As a CFO, you have the responsibility to formulate your company’s investment strategy. One area of investment most critical to any organization is technology. While the CFO can rely on the CIO to understand the technology, every CFO must have a full understanding of their company’s technology debt to effectively guide the organization to financial success.
The first place to see obvious technical debt is within your company’s software development processes. Consider this debt the work required before a particular job can be considered complete or proper. If the debt is not repaid it will continue accumulating interest, making it hard to implement changes in the future. An example would be when a company pushes to get a product into market as soon as possible to gain market share or defend against a competitor. In cases like this, it makes sense to launch the product knowing that everything isn’t exactly as it should be but it’s enough to either gain market share or stop competitive encroachment.
The second, and most expensive, type of technology debt is with the software, hardware, support, and development costs used to support a system(s) the company knows are end of life. These are the system(s) that should have been replaced, and written off as a sunk cost a long time ago. As a CFO, you can identify these systems by all of the time consuming, high-cost projects with the sole business value of staying in business. Another way to identify these systems is by identifying the projects that drastically fall short of the benefits promised in their business cases. These cost overruns are due to the costs and/or project queue required by these systems in order to make the project a success.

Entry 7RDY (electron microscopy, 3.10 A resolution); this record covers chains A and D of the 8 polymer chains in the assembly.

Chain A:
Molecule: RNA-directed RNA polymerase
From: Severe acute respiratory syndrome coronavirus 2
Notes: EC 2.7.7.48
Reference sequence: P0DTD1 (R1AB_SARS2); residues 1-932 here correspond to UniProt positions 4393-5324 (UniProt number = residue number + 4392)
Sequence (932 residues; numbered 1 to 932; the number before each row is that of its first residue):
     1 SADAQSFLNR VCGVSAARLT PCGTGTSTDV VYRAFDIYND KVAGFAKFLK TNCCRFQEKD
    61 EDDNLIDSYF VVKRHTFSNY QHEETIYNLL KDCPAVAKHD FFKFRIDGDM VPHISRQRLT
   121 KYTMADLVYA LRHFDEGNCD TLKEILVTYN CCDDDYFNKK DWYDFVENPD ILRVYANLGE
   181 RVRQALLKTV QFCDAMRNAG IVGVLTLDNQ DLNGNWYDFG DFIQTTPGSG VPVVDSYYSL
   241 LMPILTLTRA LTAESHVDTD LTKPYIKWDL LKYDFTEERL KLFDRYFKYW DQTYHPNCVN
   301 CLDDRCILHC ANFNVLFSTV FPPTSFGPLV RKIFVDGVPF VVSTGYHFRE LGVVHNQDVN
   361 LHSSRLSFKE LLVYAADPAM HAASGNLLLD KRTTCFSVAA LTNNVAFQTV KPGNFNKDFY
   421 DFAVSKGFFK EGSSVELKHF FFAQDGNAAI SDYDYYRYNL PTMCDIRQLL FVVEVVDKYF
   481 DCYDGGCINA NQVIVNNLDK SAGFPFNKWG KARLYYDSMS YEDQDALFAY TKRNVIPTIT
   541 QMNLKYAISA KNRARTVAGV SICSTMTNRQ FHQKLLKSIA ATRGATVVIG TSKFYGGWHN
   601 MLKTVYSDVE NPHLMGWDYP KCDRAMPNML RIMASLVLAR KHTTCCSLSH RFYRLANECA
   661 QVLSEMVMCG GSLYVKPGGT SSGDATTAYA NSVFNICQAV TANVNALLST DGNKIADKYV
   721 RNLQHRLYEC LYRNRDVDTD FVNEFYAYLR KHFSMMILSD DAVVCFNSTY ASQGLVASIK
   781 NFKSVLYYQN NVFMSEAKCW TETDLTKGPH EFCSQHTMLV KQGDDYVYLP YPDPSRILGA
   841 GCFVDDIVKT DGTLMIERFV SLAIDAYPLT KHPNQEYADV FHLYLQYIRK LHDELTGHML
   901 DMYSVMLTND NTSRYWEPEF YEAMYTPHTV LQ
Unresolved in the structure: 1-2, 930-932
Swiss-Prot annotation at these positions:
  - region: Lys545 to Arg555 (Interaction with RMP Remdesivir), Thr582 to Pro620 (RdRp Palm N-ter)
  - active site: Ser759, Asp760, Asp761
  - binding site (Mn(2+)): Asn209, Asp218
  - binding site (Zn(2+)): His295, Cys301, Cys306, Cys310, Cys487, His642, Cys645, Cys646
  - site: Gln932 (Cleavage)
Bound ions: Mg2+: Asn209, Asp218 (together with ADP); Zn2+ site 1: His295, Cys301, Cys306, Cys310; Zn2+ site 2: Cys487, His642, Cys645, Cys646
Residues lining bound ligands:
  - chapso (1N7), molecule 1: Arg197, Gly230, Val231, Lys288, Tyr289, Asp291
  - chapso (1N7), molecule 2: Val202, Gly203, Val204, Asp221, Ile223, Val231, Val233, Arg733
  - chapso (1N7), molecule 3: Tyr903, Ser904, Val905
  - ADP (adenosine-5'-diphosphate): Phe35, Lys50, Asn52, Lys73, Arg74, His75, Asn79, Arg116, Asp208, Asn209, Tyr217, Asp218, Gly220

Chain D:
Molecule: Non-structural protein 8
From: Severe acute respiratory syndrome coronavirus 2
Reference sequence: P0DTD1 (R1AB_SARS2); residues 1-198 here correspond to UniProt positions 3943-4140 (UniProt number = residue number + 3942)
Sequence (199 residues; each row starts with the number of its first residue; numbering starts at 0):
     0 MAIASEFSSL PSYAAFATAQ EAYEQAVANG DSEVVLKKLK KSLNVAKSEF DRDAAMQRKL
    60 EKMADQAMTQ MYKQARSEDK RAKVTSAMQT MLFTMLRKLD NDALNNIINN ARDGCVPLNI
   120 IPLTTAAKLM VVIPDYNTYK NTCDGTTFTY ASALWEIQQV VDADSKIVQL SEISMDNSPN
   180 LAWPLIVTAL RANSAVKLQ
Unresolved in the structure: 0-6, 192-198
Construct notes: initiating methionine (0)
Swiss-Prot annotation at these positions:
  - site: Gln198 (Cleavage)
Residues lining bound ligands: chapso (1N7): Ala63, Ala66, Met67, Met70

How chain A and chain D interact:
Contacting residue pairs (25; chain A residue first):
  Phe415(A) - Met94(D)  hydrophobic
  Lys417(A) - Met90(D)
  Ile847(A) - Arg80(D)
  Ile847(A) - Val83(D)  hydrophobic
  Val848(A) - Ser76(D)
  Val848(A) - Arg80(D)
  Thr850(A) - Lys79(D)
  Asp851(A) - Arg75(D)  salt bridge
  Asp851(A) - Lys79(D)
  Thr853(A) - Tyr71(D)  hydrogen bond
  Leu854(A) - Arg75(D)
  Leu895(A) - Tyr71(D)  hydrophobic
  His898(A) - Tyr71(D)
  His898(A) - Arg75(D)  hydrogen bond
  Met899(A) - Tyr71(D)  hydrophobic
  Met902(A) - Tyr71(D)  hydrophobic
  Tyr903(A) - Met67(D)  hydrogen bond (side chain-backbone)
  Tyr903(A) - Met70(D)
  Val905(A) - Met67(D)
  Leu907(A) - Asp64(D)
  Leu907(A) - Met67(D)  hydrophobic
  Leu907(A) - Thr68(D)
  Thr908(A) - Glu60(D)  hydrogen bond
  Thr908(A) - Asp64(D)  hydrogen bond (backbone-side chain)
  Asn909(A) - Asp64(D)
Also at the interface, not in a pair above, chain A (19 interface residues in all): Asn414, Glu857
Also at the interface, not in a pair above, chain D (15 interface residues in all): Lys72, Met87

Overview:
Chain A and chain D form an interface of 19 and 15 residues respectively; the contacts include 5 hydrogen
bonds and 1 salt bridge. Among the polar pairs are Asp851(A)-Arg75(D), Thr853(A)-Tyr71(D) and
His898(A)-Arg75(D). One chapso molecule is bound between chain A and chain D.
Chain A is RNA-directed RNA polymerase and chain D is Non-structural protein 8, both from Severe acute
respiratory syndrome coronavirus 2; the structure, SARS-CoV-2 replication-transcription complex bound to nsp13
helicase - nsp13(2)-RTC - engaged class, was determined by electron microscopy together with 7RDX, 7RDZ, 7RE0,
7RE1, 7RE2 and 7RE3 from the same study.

Just as in finance, good technology debt is that which increases your net worth and/or helps you to generate value, as well as manage your finances more effectively. Going to market with a minimally viable product to gain market share, knowing that your product roadmap will pay off its debt through the remainder of the lifecycle while continuing to generate more revenue is a good thing. The key is to ensure that, just as with regular debt, you have a plan in place to pay it off in order to maintain your strong financial/technical position.
In contrast, bad technology debt is that which does not increase revenue or market share and/or has no lasting value on decreasing costs or improving your company’s ability to go to market faster on future endeavors. Bad technology debt can also be any type of project or system that has extremely high support costs and/or project queues going forward that will consume your technology budget and resources. Chances are that right now you have a multi-million dollar project in front of you where the sole purpose is to move an on-premise system from an “end-of-life” version to a currently supported version. Due to your customizations and integrations, this is probably a multi-year project that, when completed, will be one to two years from being “end-of-life” again and your company and your customers will be no better off for the effort. That is bad technology debt. You will never get that investment back and in no way will it impact to your company’s future success.
Having this insight about technology debt will not only allow you as the CFO to manage your current budgets more soundly, but also allow you to work strategically with your CEO and CIO on how best to invest in your company’s future.
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